# j-james/math

All my math notes, now in Markdown.

View the Project on GitHub j-james/math

# 3-1 and 3-2 Definition of the Derivative and Differentiability

## Learning Targets

You will be able to

• Understand the meaning of the derivative
• Calculate stops and derivatives using the definition
• Graph $’f$ from $f$ and graph $f$ from $’f$
• Determine where a function is not differentiable and distinguish between the different types (corners, discontinuities, and vertical tangents)
• Calculate the numerical derivative (symmetric difference quotient)

## Concepts / Definitions

### Slope of a Curve at a Point

The slope of the curve $y = f(x)$ at the point $P(a,f(a))$ is the number $$m = \lim_{h\to 0} \frac{f(a+h)-f(a)}{h}$$ provided the limit exists.

### Derivative at a Point

The derivative of the function $f$ at the point $x = a$ is $$f'(a) = \lim_{x\to a} \frac{f(x)-f(a)}{x-a}$$ provided the limit exists.

### The Derivative Function

What if we wanted to find the slope at any point, a functions of slopes, rather than slope at a particular point?

The derivative of the function $f$ with respect to the variable $x$ is the function $f’$ whose value at $x$ is
$$f'(x) = \lim_{h\to 0} \frac{f(x+h)-f(x)}{h}$$ provided the limit exists.

#### Other Notations for derivatives of $y = f(x)$

$$\frac{d}{dx}f(x) = \frac{df}{dx} = f'(x) = \frac{d}{dx}y = \frac{dy}{dx} = y'$$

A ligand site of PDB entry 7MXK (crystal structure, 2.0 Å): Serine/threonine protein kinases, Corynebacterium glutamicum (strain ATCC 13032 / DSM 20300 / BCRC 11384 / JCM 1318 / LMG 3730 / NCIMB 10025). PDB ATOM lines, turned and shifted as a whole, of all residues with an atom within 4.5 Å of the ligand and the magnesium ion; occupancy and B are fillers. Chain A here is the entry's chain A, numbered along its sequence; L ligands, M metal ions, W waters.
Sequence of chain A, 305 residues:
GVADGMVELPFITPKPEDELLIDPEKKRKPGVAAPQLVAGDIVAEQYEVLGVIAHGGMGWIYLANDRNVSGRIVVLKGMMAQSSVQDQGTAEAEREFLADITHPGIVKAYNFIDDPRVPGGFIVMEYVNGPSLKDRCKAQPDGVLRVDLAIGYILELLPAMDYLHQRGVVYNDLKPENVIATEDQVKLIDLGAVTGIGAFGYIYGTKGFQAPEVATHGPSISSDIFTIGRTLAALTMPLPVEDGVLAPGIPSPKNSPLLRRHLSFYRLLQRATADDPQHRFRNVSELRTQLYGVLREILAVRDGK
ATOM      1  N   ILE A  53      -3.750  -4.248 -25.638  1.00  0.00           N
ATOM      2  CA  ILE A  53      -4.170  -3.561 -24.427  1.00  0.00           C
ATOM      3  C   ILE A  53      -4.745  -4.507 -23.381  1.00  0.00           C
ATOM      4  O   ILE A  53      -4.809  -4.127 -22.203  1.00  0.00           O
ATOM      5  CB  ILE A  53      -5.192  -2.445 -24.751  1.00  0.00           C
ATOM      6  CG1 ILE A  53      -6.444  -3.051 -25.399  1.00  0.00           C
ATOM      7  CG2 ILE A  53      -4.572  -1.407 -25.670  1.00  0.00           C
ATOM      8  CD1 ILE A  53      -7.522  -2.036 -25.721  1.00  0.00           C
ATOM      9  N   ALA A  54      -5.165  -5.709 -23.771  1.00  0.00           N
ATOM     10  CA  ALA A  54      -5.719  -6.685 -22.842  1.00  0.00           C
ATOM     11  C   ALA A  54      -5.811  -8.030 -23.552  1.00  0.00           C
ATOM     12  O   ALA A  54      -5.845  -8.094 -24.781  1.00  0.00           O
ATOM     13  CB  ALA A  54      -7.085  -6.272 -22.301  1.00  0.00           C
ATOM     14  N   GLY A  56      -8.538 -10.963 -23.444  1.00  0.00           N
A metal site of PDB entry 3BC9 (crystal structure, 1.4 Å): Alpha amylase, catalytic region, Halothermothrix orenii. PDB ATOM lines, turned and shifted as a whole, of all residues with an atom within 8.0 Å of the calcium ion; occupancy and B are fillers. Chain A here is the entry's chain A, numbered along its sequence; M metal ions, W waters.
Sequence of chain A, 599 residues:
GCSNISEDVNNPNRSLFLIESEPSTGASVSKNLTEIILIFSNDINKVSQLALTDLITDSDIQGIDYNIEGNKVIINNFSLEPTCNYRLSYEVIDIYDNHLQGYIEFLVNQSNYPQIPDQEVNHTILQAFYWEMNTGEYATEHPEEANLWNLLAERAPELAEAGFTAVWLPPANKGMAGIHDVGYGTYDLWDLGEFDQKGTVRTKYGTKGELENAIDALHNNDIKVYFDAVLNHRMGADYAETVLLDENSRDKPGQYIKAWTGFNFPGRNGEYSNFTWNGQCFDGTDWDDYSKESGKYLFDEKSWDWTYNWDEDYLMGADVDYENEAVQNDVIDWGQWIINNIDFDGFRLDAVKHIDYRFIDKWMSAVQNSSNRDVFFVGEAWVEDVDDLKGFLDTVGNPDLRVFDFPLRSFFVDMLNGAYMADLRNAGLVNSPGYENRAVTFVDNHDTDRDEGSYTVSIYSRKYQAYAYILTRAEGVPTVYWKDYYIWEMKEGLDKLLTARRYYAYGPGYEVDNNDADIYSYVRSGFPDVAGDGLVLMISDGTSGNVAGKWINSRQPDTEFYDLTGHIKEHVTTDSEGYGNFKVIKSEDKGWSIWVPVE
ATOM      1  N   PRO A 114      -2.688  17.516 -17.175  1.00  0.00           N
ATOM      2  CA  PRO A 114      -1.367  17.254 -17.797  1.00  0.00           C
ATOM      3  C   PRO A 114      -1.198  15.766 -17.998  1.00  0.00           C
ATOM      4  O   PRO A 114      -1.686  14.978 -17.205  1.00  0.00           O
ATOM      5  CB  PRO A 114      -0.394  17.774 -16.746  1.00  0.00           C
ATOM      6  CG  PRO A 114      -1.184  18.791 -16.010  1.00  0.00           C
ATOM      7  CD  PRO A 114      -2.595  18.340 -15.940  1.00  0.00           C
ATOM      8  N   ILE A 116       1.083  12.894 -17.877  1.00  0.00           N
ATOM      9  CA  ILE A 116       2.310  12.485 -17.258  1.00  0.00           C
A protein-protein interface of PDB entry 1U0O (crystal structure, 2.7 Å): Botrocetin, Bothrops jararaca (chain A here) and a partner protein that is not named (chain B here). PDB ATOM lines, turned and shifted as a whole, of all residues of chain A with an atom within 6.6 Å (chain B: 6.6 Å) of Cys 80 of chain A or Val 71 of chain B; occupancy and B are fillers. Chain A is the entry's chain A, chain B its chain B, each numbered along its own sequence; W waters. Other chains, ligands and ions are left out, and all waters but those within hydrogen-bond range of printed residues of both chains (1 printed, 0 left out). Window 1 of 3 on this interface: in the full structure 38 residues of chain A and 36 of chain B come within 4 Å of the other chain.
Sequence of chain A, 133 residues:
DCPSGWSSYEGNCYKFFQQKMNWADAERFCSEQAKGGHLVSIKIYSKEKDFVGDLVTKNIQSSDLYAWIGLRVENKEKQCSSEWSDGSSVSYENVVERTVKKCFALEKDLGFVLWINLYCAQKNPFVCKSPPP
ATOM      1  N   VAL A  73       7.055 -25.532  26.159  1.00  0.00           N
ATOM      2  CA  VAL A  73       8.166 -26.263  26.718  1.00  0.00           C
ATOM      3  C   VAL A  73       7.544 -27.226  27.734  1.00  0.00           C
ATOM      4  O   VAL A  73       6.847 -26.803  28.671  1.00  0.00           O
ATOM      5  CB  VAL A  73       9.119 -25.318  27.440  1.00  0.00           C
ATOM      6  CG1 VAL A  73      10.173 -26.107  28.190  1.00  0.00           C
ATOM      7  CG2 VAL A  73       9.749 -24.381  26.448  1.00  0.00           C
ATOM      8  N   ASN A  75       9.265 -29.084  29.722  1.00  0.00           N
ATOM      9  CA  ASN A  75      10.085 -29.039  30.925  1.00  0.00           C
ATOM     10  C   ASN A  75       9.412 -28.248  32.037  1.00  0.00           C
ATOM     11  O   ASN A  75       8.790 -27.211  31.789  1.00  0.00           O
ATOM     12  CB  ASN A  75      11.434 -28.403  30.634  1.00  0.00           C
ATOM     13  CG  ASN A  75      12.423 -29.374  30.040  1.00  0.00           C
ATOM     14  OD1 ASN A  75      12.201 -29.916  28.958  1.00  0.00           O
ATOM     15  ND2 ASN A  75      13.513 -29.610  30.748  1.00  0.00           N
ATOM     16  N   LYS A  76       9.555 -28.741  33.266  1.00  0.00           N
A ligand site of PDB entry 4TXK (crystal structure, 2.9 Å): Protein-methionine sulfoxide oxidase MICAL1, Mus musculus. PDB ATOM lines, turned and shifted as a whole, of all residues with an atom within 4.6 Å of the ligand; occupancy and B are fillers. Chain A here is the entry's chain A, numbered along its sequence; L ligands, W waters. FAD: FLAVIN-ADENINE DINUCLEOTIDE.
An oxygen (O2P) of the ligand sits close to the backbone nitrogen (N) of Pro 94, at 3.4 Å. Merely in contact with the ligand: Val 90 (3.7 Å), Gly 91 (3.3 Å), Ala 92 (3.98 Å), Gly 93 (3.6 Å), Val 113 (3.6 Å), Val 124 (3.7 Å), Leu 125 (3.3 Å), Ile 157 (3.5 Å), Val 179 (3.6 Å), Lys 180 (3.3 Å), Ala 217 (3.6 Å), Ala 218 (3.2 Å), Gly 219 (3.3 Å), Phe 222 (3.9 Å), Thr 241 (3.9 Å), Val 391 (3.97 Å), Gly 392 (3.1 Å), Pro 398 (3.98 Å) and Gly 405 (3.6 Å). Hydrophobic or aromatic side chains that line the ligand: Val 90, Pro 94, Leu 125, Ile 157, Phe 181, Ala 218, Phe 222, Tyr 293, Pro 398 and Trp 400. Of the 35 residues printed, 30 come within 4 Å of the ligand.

### Note: (todo)

Despite limits dealing with numbers, and $\infty$ not considered as one, mathmatical standard is to write the slope as $\infty$ in order to give more detail to the answer.

NOTE: Remember that for a derivative to exist at a point, the derivative (in other words, the limit of difference quotient) must exist as a number, and from the left and from the right must be the same.

The limits for graphs II and III are $-\infty$ and $\infty$, respectively. It doesn’t exist for I and IV.

### Working Definitions

#### Differentiability Implies Continuity

If $f$ has a derivative at $x = a$, then $f$ is continuous at $x = a$.

#### Differentiability Implies Local Linearity

A differentiable function resembles its own tangent close (zoomed in) to some input value $a$.

#### Numerical Derivative

The numerical derivative of $f$ at $a$, which we will denote $nDeriv(f(x),a)$ is the number $$\frac{f(a+0.001)-f(a-0.001)}{0.002}$$

Then average the two below. Both must be really close to each other! $$f'(a) = \lim_{h\to 0} \frac{f(a+h)-f(a)}{h}$$ $$f'(a) = \lim_{h\to 0} \frac{f(a)=f(a-h)}{h}$$

==>